2. Genetic conditions that are inherited can increase the risk of blood clots. For example, Factor V Leiden and antiphospholipid antibody. 5% of the population carry one copy of the Factor V Leiden mutation.

C)   Damage to the blood vessel wall

  1. Trauma, injury to the leg, surgery

What can you do to prevent DVT?

Stay moving, avoid prolonged sitting. For example, when flying or traveling, the risk of DVT is 1% on a long haul flight (greater than 6 hours).  To minimize this risk, you should wear compression stockings (which helps increase the blood flow in the legs), stay hydrated, avoid excessive alcohol, use the calf muscles- walk about the cabin and frequently pump the calf muscles by doing foot lifts.

During pregnancy, compression stockings should be worn and after pregnancy, when the risk of DVT is highest (the likelihood of a blood clot post partum is 40-65 for every 10,000 women).

Your doctor can recommend to you what type of compression socks to use.  For more information about compression socks, go to compressrx.com.

Peak Performance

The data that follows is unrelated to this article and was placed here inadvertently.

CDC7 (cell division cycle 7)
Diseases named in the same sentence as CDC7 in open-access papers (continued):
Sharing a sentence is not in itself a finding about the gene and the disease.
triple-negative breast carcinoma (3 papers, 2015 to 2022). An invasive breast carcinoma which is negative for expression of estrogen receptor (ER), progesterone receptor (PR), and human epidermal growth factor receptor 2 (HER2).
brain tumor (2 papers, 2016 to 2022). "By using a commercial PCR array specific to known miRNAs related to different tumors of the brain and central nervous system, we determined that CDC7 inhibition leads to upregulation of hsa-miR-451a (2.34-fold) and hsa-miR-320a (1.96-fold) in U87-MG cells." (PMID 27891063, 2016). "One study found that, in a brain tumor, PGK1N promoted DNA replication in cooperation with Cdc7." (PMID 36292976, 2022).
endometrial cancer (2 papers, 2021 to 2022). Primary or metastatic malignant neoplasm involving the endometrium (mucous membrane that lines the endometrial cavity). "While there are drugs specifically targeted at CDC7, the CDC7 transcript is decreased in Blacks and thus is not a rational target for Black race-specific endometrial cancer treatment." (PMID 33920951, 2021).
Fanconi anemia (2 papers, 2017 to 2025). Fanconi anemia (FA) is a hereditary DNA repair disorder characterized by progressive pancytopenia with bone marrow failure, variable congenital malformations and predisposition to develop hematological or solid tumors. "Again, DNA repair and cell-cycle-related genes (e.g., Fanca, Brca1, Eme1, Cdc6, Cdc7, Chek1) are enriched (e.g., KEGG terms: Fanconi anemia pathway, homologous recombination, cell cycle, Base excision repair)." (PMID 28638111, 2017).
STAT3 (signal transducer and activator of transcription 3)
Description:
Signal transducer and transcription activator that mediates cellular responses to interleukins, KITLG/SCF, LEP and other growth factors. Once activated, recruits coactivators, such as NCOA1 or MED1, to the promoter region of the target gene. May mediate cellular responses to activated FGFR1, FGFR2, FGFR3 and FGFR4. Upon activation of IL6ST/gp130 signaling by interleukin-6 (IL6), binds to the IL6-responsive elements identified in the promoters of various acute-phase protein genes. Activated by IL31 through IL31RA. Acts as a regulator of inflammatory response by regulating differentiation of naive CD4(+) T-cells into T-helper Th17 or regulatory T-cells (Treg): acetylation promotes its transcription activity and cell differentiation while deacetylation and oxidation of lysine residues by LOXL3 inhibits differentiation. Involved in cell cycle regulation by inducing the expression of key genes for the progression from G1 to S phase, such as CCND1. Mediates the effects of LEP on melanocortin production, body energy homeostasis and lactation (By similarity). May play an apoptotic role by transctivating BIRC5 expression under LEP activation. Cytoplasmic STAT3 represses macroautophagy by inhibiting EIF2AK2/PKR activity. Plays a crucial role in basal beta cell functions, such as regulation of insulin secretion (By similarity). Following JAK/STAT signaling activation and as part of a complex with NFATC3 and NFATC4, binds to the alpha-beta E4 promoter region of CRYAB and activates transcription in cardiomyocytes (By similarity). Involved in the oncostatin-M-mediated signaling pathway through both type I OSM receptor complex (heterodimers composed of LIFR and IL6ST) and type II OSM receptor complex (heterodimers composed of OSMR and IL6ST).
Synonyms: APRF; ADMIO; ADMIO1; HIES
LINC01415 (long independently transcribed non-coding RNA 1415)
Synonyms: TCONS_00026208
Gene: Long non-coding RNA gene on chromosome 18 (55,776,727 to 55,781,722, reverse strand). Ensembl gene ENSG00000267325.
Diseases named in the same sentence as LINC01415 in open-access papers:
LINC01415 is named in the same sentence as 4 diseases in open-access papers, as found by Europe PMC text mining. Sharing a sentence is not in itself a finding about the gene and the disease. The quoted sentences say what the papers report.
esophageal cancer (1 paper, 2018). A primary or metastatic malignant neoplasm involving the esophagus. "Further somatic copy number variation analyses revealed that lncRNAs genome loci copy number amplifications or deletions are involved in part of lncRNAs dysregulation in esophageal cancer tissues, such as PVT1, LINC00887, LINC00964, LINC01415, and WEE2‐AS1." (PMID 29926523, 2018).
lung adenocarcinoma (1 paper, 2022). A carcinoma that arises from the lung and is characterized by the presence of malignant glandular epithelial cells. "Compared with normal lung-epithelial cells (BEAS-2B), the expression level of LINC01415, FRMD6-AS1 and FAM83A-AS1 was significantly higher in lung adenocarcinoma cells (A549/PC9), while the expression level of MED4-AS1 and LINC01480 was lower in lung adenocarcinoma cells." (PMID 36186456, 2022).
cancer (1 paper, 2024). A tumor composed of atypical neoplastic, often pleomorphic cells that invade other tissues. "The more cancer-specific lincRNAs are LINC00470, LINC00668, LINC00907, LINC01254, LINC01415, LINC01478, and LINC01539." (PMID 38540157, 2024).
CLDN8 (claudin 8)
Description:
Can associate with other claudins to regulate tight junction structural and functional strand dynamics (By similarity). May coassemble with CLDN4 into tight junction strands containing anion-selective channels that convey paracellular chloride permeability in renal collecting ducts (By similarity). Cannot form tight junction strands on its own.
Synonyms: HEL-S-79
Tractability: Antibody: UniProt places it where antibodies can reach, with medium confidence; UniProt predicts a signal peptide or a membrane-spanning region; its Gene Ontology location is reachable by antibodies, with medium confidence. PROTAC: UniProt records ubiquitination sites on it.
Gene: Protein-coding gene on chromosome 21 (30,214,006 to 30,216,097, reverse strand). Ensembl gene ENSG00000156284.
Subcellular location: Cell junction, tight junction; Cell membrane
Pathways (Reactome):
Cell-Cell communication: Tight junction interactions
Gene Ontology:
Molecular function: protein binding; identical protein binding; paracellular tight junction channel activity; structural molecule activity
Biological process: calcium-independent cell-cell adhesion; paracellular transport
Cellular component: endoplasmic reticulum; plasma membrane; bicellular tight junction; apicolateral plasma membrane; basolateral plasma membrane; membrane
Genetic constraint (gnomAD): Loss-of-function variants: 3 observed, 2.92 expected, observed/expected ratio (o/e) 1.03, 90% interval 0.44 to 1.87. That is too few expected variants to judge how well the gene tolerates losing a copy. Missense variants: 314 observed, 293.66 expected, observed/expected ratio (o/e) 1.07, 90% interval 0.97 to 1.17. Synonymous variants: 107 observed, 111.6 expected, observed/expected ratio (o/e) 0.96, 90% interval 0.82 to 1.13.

Compression stockings are known for improving circulation after the removal of varicose veins. But can they improve athletic performance? The answer is a resounding yes. According to Medi, compression sport stockings are clinically proven in increase performance. Over the course of a marathon, for example, running time is reduced by approximately five minutes while the exertion on your muscles is reduced by roughly six percent. Moreover, a study by Technische Universität Dresden reveals that blood circulation is 30% higher at rest after engaging in certain athletic activities when wearing compression sport stockings. So whether you’re a jogger checking out the scenery or a hard-core athlete training for a marathon, there’s something to help you reach your peak.